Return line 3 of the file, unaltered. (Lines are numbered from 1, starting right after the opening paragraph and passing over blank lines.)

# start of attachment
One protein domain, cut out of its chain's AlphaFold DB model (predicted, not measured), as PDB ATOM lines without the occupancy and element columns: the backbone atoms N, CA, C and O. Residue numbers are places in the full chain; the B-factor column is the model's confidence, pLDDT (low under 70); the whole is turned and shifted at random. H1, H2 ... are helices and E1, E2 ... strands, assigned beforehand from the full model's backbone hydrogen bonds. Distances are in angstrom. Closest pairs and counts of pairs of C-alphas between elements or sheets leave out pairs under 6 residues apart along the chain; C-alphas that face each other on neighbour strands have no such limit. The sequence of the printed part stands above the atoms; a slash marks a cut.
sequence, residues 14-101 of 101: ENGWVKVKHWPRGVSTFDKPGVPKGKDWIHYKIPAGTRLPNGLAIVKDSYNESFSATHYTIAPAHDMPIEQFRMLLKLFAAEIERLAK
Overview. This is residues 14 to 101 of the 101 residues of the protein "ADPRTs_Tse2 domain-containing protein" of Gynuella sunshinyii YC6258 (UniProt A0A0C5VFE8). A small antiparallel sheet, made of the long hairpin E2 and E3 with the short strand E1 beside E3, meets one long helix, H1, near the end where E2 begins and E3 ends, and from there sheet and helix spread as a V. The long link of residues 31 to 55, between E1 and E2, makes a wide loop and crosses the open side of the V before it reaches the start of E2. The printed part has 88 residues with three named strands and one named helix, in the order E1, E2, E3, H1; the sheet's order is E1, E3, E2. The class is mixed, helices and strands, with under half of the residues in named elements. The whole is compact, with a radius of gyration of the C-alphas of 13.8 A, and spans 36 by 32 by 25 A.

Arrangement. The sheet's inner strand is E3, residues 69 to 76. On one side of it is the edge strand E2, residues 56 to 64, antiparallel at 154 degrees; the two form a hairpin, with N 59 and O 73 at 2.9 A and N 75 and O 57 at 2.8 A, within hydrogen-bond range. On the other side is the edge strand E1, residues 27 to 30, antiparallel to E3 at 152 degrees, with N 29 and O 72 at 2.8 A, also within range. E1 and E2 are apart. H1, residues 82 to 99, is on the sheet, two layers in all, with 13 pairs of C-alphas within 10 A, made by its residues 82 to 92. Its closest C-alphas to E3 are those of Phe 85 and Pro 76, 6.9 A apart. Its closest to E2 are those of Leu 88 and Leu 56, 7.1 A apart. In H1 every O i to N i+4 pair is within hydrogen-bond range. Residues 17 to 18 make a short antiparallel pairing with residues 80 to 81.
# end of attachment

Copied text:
Arrangement. The sheet's inner strand is E3, residues 69 to 76. On one side of it is the edge strand E2, residues 56 to 64, antiparallel at 154 degrees; the two form a hairpin, with N 59 and O 73 at 2.9 A and N 75 and O 57 at 2.8 A, within hydrogen-bond range. On the other side is the edge strand E1, residues 27 to 30, antiparallel to E3 at 152 degrees, with N 29 and O 72 at 2.8 A, also within range. E1 and E2 are apart. H1, residues 82 to 99, is on the sheet, two layers in all, with 13 pairs of C-alphas within 10 A, made by its residues 82 to 92. Its closest C-alphas to E3 are those of Phe 85 and Pro 76, 6.9 A apart. Its closest to E2 are those of Leu 88 and Leu 56, 7.1 A apart. In H1 every O i to N i+4 pair is within hydrogen-bond range. Residues 17 to 18 make a short antiparallel pairing with residues 80 to 81.